Analysis of the Protagonist in “the Storm”
Essay title: Analysis of the Protagonist in “the Storm”
Analysis of the Protagonist вЂњThe StormвЂќ
Kate Chopin is a well known short story author from the late 1800вЂ™s who often included sexually repressed women as the protagonist in her works. One story she wrote, вЂњThe StormвЂќ, was never submitted for publication until after her death due to the sexual nature of not only the story, but the protagonist as well.
Calixta, the sexually repressed women in the short story вЂњThe StormвЂќ, is a good wife and mother, but longs for more pleasure in her life. In the beginning of the story she is sewing some fabric without a noticeable care. She did not notice the approaching storm outside, but she could feel the intense heat and humidity which caused her to perspire excessively, and made her unbutton the top button of her blouse exposing her breast. When Calixta realized what was happening she rushed to gather clothes off the line, and was approached by a man from her past named Alcee whom made her nervous as well as ignited a fire deep inside. Here is where we get the first glimpse at how Calixta longed for passion in her life.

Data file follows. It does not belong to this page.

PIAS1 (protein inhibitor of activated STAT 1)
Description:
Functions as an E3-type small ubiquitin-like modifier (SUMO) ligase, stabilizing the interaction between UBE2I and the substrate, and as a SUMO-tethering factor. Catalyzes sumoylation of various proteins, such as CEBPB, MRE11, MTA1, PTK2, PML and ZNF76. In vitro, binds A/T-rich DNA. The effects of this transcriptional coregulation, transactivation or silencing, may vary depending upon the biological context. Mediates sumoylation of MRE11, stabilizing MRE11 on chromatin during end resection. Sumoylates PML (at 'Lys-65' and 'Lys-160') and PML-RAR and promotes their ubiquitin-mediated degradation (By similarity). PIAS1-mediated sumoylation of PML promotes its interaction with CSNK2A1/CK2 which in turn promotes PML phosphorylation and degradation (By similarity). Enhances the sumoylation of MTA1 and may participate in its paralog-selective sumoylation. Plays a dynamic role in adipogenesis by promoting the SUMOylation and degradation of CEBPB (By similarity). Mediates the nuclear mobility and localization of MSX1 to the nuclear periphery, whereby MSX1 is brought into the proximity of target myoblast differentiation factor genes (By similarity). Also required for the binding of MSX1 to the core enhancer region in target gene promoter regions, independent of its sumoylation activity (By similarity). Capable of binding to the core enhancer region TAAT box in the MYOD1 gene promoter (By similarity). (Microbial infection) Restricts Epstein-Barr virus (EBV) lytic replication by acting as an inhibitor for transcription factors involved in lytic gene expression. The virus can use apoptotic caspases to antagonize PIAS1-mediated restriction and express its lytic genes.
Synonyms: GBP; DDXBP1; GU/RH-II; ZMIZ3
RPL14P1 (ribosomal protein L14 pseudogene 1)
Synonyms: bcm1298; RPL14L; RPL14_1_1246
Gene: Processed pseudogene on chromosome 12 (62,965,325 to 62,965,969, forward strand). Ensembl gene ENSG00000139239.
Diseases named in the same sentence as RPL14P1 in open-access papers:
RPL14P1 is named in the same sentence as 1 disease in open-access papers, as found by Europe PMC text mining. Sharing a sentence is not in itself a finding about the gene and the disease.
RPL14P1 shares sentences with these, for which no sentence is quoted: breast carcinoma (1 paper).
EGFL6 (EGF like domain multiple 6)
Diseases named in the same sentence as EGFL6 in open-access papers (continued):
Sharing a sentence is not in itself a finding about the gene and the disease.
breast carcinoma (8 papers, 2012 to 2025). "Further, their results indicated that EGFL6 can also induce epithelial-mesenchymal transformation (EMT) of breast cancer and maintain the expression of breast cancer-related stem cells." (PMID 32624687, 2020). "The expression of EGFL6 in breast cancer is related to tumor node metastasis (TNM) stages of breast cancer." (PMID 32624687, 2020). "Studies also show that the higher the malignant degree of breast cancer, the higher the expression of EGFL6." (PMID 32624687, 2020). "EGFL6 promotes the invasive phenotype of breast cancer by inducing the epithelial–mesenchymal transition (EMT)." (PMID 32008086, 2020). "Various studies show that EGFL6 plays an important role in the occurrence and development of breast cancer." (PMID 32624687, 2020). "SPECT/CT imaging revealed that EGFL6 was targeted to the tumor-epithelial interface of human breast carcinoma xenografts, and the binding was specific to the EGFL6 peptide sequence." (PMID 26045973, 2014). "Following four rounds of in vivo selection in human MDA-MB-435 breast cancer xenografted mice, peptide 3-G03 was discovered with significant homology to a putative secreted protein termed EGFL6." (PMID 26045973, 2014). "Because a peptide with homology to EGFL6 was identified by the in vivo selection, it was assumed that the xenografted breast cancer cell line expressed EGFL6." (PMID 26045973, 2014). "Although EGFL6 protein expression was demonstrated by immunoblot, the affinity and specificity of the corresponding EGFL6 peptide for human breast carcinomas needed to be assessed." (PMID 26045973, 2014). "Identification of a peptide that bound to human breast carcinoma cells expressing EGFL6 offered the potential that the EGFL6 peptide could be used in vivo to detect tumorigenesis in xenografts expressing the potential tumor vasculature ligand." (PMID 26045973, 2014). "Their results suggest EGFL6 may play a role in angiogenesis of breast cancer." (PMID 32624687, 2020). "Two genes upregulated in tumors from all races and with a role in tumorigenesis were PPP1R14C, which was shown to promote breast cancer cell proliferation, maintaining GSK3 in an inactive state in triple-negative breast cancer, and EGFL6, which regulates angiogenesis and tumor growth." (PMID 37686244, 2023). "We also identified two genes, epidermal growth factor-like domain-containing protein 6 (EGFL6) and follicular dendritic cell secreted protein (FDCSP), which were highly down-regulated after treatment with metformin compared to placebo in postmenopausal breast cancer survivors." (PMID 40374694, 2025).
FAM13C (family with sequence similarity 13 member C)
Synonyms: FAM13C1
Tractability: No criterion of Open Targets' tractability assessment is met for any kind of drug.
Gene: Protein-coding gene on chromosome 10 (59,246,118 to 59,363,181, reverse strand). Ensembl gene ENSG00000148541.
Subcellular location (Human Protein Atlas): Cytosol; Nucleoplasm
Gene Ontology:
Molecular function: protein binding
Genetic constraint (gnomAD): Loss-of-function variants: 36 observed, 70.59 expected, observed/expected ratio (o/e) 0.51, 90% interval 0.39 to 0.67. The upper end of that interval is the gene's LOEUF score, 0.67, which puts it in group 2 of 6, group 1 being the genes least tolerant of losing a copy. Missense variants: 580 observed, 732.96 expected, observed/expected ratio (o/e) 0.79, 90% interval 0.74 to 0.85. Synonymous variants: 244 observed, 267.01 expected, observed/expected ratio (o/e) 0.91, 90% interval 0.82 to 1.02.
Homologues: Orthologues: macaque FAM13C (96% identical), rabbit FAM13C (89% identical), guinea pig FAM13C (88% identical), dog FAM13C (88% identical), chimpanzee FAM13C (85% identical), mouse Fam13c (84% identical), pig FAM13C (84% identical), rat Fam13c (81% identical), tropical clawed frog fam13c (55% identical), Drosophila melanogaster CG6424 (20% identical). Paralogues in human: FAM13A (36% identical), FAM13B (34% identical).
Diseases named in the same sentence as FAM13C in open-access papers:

As the storm intensified Calixta and Alcee were forced inside. As they entered the sitting room her bedroom was visible and this caused her internal fire to grow hotter, however she also showed great concern for her husband and son who were away. Calixta suddenly got startled by the storm and accidently fell into AlceeвЂ™sвЂ™ arms where she expressed mounting concern about the storm. Alcee tried to calm her fears,
Calixta donвЂ™t be frightened. Nothing can happen. The house is too low to be struck, with so many tall trees standing about. (p.257)
Calixta was the type of women who quickly forgot about the storm outside, and turned her attention to her increasing sexual desires.
As she glanced up at him the fear in her liquid blue eyes had given place to a drowsy gleam that unconsciously betrayed a sensuous desire. He looked down into her eyes and there was nothing for him to do but to gather her lips into a kiss. (p. 257)